15 Roseola infantum Erythema nodosum Kawasaki disease Pityriasis rosea Erythema multiforme Stevens-Johnson syndrome Erythema chronicum migrans (Lyme disease: Borrelia burgdorferi) Toxic Epidermal necrolysis (TEN) Toxic shock syndrome (TSS) Streptococcal TSS Meningococcemia Abrupt, high fever Maculopapular rash on neck, trunk, and buttocks Develops as fever resolves Tender, discrete nodules on shins, extensor prominences, up to 5 cm; sarcoid, other diseases Mucocutaneous lymph node syndrome Conjunctivitis, rash, lymphadenopathy Oropharyngeal mucous membranes involvement Initial herald patch Pink, maculopapular patches over ribs (Christmas tree distribution) Malaise, myalgias, fever, diffuse pruritus Erythematous papules develop later Infection, medications Systemic symptoms, Target lesion Expanding rash with red, nonscaling border Geographic distribution of illness tick bite (often missed) Generalized warm, tender erythema to skin Skin shears with lateral pressure (Nikolsky sign) Systemic illness, toxic appearing Fever, diffuse erythema Subsequent desquamation Mucous membrane involvement Multi system manifestations Tampon use, wound packing Headache, fever, stiff neck Petechia, hemorrhagic vesicles Sudden Infant Death Syndrome (SIDS) Consider potential child abuse with SIDS, especially with a similar history in a sibling. Infants with sleep apnea are at increased risk for SIDS. Accidental asphyxiation and hyperthermia play a part in some SIDS deaths. Approximately 90% of all SIDS deaths occur during the first 6 months of life. In those rare circumstances where the event is witnessed, it is noted that the baby suddenly becomes cyanotic, apneic, and limp without emitting a cry or struggling. There is a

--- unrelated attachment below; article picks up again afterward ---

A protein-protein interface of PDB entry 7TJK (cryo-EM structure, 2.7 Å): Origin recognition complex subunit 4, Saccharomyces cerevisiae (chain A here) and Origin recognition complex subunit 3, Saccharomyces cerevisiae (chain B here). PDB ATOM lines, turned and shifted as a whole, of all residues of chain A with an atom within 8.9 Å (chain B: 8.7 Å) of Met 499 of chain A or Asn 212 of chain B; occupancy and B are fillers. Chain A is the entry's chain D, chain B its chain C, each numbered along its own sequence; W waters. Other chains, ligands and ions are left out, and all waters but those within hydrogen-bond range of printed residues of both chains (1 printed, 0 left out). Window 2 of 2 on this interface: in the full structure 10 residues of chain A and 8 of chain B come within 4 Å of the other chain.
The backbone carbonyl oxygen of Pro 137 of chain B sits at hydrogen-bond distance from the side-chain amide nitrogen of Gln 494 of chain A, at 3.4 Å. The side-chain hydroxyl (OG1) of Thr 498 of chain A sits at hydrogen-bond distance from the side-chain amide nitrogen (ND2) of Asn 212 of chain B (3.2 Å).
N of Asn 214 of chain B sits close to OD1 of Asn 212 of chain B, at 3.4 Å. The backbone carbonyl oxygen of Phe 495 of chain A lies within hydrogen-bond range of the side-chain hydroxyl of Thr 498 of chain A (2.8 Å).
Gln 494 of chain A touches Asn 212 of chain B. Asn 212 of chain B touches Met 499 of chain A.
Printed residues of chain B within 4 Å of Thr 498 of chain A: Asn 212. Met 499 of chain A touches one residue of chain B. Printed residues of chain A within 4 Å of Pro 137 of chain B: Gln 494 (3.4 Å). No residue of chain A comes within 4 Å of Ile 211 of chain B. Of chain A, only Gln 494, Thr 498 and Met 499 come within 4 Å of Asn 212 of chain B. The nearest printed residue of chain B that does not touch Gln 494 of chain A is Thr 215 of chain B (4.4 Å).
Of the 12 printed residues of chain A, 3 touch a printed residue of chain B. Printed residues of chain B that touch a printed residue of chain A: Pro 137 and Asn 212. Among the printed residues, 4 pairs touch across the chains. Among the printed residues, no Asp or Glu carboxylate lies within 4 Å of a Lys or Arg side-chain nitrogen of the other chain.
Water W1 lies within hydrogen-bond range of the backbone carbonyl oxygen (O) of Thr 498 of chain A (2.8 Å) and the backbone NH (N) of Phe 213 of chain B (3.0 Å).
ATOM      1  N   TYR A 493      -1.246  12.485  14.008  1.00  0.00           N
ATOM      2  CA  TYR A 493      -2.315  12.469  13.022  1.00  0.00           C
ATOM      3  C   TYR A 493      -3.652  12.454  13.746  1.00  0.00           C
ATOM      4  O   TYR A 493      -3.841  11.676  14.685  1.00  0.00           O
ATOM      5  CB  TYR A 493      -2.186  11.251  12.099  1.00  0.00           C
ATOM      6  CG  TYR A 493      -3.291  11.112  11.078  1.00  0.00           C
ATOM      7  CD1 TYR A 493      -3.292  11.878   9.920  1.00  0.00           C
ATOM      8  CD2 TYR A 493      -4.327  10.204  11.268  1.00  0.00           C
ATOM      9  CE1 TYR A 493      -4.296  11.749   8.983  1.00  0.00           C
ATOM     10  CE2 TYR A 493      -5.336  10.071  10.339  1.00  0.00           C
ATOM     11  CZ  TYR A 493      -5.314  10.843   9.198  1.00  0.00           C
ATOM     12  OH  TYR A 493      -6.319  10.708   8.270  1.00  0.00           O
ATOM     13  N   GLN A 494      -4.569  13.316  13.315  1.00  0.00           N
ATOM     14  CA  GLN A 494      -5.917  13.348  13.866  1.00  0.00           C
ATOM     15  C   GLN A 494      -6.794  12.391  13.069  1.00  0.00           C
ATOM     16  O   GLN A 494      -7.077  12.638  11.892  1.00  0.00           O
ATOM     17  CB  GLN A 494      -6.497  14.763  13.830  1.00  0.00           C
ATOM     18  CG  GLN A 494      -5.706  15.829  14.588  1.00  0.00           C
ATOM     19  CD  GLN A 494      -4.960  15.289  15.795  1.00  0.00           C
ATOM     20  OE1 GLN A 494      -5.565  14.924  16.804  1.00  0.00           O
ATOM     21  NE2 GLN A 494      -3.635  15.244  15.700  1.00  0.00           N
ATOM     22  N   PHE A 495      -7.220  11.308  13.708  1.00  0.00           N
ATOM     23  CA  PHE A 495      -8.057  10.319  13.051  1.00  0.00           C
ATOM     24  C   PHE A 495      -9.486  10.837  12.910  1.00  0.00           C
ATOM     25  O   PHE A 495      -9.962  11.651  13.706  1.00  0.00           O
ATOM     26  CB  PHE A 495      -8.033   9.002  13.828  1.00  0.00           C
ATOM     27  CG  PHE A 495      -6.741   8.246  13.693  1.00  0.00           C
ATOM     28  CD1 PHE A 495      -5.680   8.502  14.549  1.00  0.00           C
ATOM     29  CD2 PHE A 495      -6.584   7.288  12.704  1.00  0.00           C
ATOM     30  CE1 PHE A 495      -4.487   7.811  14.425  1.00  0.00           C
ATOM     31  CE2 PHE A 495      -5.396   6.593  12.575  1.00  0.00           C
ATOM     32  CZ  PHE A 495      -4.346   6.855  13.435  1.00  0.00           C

16 high frequency of upper respiratory infections preceding the fatal event. The term apparent life-threatening event (ALTE) is used when intervention or resuscitation are effective after such an episode. Infants with an ALTE are often siblings of SIDS victims, and have frequent or prolonged apnea. Physiologic abnormalities in these babies include diminished chemoreceptor sensitivity to hypercarbia and hypoxia, problems with control of heart and respiratory rate, and impaired vagal tone. Sleeping Problems Sleep disturbances are a common symptom of psychiatric disorders, including depression, mania, and anxiety. Careful questioning may indicate a problem with substance abuse. Look carefully for findings suggesting cardiac or pulmonary disease. The typical Pickwickian body habitus, or spousal complaints of excessive snoring should suggest sleep apnea. These patients will typically be fatigued and prone to falling asleep during normal waking hours. Syncope Syncope, a transient loss of consciousness, is generally a benign event, but can portend a life threatening illness, particularly in the elderly. A vasovagal episode is usually benign. A patient typically has warning symptoms such as lightheadedness, nausea, or diaphoresis, and an appropriate stimulus, such as blood drawing, or fear. Certain situations may predispose to benign syncope, such as urination, defecation, or fits of coughing. Orthostatic syncope may be due to volume depletion, or simple postural changes, autonomic dysfunction, or medications. Cardiac syncope may be due to tachydysrhythmias such as ventricular tachycardia, bradydysrhythmias such as third degree heart block, or structural abnormalities, such as aortic stenosis in the elderly, or hypertrophic cardiomyopathy in younger patients. Pulmonary embolism can cause significant cardiac outflow problems, and lead to syncope. Less common as an etiology is cerebrovascular disease, usually associated with focal neurologic deficits or symptoms. Drop attacks, although not truly associated with a loss of consciousness, are sudden falls due to a brief loss of muscle tone, and are seen with vertebrobasilar ischemia, excessive movement of the odontoid with compression of the brain stem in a patient with an unstable C1-C2 vertebral body articulation, the chronic tonsilar herniation of a Chiari malformation, or severe, congenital cervical spinal stenosis. Syncope in a patient with a sudden, severe headache should suggest a subarachnoid hemorrhage. Tremor Tremor is seen in a variety of acute and chronic conditions in the ED. Tremor is usually seen in the extremities, but may be present in the head and neck as well. Perioral tremor (the rabbit syndrome) is seen with acute extrapyramidal syndromes. Tremor is seen with multiple withdrawal syndromes, and chronic alcohol use as well. Tremor in a neonate is associated with neonatal abstinence syndromes, particularly with amphetamine-exposed babies. Tremor is seen in a variety of neurologic conditions, and may be classified as being present at rest, with action (postural), or with intention (kinetic tremor). The symptoms of Parkinson s disease include the classic pill-rolling tremor. Medications and elements causing tremor include mercury, copper, (Wilson s disease) lead, arsenic,